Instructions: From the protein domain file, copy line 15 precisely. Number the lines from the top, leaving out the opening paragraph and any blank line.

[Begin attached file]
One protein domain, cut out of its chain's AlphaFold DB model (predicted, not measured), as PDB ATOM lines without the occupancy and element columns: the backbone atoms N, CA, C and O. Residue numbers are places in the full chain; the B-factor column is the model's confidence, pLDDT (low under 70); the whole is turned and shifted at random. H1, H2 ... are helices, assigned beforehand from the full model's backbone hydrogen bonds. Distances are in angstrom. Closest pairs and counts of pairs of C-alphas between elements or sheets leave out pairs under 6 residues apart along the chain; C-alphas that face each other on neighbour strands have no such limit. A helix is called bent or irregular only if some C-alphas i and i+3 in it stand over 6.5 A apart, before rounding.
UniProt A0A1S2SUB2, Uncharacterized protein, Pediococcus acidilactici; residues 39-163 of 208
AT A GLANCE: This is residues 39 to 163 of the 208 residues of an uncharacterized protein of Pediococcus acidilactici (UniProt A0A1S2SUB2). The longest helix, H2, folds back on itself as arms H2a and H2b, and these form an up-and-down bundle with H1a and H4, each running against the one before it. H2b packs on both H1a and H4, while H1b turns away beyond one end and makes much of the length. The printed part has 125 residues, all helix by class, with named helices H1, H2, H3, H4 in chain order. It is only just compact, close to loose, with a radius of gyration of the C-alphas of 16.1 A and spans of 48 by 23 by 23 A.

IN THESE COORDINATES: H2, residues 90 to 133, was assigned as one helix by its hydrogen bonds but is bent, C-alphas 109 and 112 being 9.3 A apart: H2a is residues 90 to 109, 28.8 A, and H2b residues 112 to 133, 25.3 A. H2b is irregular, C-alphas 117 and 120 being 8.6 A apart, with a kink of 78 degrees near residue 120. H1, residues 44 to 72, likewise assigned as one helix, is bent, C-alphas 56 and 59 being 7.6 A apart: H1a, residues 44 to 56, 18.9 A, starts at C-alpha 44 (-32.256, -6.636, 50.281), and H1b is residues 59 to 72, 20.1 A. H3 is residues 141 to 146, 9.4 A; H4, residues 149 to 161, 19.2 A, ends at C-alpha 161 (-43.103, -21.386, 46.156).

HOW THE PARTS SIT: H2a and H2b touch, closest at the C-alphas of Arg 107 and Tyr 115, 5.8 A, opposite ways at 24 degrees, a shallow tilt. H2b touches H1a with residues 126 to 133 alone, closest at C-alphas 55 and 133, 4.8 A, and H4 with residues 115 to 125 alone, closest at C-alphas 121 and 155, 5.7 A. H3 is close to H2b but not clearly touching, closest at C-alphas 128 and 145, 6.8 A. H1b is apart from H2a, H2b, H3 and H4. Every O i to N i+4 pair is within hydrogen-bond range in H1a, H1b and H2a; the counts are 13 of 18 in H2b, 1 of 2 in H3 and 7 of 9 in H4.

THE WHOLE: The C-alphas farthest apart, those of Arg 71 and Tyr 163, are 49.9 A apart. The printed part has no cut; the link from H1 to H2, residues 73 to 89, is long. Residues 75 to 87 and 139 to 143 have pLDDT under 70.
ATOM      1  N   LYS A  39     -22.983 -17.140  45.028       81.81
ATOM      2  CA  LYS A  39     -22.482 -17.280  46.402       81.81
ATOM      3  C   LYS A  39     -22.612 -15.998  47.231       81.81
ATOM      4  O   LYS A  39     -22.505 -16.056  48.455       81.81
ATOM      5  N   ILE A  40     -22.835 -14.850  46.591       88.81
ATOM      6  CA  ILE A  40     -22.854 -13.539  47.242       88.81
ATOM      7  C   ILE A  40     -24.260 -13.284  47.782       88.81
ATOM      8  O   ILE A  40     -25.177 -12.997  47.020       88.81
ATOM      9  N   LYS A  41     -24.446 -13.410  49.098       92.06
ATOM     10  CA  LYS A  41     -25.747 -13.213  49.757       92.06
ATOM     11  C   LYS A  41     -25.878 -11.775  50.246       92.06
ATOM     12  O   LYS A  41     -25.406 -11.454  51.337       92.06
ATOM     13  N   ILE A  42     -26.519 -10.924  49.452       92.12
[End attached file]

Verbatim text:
ATOM     10  CA  LYS A  41     -25.747 -13.213  49.757       92.06